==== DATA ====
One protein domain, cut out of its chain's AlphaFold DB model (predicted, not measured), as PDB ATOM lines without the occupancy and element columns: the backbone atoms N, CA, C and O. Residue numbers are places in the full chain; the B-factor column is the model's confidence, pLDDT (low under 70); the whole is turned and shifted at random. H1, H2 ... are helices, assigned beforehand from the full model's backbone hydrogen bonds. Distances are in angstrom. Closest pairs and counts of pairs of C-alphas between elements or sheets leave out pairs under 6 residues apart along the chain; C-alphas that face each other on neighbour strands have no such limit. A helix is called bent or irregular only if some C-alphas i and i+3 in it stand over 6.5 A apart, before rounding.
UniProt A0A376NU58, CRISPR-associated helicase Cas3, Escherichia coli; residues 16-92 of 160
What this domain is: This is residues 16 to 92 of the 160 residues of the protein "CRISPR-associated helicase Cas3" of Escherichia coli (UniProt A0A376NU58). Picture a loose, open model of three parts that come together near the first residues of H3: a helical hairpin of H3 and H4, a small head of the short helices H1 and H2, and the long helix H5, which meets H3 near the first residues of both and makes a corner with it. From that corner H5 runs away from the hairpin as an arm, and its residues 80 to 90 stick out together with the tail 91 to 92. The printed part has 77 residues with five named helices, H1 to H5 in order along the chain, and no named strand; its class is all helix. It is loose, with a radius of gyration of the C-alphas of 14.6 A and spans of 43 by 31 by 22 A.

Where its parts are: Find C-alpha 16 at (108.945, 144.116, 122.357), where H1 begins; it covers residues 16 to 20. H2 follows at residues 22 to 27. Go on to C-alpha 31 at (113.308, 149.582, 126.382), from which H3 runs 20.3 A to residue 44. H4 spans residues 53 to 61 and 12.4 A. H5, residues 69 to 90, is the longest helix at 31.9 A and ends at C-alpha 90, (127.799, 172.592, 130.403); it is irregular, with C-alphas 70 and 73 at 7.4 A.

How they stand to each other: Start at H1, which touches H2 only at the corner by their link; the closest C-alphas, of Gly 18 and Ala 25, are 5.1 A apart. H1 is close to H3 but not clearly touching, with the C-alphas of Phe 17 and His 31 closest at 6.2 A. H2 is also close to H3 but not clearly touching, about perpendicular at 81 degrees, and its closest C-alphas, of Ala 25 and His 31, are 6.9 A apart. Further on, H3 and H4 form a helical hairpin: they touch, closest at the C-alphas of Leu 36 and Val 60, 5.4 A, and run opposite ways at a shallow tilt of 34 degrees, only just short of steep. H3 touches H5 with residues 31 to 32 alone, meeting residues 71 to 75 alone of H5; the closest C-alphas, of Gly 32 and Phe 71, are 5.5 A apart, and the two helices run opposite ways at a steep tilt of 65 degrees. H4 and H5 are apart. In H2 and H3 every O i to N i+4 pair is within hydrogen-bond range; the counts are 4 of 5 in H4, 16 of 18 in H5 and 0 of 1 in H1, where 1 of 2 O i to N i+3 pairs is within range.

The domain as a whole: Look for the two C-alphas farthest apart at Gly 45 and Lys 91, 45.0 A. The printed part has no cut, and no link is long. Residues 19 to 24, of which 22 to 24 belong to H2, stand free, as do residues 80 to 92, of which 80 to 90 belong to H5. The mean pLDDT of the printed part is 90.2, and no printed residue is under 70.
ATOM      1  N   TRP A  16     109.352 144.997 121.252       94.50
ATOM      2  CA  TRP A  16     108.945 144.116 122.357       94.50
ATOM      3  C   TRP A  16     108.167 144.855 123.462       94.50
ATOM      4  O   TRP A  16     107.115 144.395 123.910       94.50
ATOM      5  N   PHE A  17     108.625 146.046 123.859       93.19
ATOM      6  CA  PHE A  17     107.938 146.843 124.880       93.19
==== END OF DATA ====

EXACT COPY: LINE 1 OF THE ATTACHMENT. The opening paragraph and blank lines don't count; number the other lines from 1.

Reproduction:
UniProt A0A376NU58, CRISPR-associated helicase Cas3, Escherichia coli; residues 16-92 of 160